Gangs’ territorial control affects the lives of residents in thousands of neighborhoods across Latin America, particularly in northern Central American countries. I argue that gang dominance constrains the ability of neighborhood residents to mobilize politically and consequently resist gang violence through institutionalized channels. Living in gang-controlled neighborhoods results in fewer incentives and opportunities to make political elites accountable for one’s personal safety. Even residents who have already experienced crime firsthand are discouraged from turning to politics as a strategy to change the status quo. My theoretical insights identify mechanisms through which gangs’ neighborhood control affects nonelectoral and electoral participation. To test my hypotheses, I rely on census and public opinion data collected in seventy-one neighborhoods in El Salvador. This article offers the first systematic statistical analysis of the effect of gangs’ territorial control on political participation in the Latin American context. The findings suggest that living under gang rule undermines residents’ right to engage freely in politics in nuanced ways.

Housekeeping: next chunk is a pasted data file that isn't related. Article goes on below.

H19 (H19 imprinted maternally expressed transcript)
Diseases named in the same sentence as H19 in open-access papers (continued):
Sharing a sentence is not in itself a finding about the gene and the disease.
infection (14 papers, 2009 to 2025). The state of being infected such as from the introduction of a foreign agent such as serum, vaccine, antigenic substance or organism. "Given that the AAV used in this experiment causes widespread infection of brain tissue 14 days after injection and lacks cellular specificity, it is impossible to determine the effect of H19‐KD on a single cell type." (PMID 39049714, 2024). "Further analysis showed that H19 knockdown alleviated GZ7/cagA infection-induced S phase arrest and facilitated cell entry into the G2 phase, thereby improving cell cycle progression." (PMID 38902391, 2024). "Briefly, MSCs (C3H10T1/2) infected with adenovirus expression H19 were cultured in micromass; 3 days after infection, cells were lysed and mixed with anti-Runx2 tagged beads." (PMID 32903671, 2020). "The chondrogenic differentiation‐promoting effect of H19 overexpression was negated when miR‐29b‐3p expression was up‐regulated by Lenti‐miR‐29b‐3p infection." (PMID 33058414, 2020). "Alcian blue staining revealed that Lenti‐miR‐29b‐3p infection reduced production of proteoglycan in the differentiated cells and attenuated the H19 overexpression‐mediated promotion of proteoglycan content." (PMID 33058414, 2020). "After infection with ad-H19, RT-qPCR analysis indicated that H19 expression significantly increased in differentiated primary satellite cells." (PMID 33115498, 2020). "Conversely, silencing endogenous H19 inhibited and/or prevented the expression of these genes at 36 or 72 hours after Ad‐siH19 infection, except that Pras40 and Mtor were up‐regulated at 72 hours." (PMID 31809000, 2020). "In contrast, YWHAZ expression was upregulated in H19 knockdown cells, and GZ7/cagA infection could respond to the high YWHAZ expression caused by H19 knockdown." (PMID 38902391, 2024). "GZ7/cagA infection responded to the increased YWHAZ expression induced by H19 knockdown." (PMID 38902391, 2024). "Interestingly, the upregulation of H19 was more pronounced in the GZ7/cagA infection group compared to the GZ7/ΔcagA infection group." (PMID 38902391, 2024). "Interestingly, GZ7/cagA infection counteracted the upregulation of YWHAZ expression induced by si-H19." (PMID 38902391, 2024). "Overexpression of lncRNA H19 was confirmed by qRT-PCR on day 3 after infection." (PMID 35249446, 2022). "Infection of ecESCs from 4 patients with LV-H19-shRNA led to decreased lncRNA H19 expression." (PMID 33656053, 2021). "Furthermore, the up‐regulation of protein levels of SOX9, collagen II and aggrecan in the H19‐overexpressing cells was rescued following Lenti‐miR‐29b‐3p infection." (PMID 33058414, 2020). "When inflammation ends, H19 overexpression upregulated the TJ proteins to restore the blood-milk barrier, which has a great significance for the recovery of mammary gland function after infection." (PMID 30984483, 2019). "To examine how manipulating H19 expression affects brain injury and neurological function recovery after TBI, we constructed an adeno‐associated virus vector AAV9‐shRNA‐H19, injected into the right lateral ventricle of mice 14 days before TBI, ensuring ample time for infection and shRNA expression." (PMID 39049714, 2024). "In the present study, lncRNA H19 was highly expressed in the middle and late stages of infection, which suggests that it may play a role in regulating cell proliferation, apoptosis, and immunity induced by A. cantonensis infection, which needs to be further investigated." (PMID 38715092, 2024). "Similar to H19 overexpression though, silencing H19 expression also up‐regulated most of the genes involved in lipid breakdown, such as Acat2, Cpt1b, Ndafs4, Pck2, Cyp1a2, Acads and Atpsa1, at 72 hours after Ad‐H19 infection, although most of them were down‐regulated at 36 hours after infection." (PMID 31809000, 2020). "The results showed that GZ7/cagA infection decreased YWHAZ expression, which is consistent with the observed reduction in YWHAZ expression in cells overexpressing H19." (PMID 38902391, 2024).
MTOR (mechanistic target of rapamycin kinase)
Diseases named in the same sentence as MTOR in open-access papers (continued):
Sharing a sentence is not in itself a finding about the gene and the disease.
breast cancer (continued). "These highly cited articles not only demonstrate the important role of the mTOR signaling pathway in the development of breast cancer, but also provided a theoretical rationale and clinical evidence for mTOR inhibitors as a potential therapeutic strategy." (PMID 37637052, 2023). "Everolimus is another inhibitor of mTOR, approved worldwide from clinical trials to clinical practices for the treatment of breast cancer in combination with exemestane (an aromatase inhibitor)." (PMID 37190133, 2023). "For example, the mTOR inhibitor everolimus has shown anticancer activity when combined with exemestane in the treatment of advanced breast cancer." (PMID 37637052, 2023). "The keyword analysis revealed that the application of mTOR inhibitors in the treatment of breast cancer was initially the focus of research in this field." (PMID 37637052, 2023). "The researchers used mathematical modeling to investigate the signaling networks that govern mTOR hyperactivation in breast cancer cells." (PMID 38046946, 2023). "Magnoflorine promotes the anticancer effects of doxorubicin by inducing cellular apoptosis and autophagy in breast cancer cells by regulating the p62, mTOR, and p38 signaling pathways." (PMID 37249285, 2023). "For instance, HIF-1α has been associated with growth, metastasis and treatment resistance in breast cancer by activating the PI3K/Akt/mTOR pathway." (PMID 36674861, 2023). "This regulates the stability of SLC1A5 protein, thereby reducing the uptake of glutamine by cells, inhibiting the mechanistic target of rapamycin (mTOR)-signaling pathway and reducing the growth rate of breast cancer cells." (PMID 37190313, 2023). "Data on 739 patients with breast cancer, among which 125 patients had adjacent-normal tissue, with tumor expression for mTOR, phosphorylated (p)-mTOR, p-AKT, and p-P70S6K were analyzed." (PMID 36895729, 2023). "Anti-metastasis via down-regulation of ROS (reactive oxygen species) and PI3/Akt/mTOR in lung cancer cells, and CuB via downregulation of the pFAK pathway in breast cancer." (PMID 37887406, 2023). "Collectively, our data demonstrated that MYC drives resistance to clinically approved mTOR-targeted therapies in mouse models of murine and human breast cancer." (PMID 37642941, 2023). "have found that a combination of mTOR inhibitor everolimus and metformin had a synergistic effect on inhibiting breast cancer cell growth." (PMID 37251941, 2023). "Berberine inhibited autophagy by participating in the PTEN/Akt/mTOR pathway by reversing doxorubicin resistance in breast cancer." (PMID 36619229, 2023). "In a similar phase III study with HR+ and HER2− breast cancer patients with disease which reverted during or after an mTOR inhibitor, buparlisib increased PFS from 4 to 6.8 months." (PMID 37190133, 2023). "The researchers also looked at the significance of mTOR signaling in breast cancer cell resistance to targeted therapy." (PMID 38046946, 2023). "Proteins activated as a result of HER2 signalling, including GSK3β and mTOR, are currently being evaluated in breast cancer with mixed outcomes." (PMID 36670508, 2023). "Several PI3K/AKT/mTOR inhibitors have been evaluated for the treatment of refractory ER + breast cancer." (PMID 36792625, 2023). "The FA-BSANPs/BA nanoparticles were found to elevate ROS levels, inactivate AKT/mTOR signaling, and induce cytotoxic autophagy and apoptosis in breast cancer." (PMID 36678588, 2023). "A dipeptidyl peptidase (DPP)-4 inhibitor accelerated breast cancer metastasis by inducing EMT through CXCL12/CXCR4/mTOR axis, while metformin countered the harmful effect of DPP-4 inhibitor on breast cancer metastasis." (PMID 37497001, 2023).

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The author is thankful to LAPOP for making the data available, and to USAID for providing the funds to collect the data. The author also thanks the David Rockefeller Center for Latin American Studies (DRCLAS) at Harvard University for providing a research fellowship to work on this project.
The additional file for this article can be found as follows: Online Appendix. Additional information and robustness tests. DOI: https://doi.org/10.25222/larr.387.s1
Córdova, Abby, "Living in Gang-Controlled Neighborhoods: Impacts on Electoral and Nonelectoral Participation in El Salvador" (2019). Political Science Faculty Publications. 5.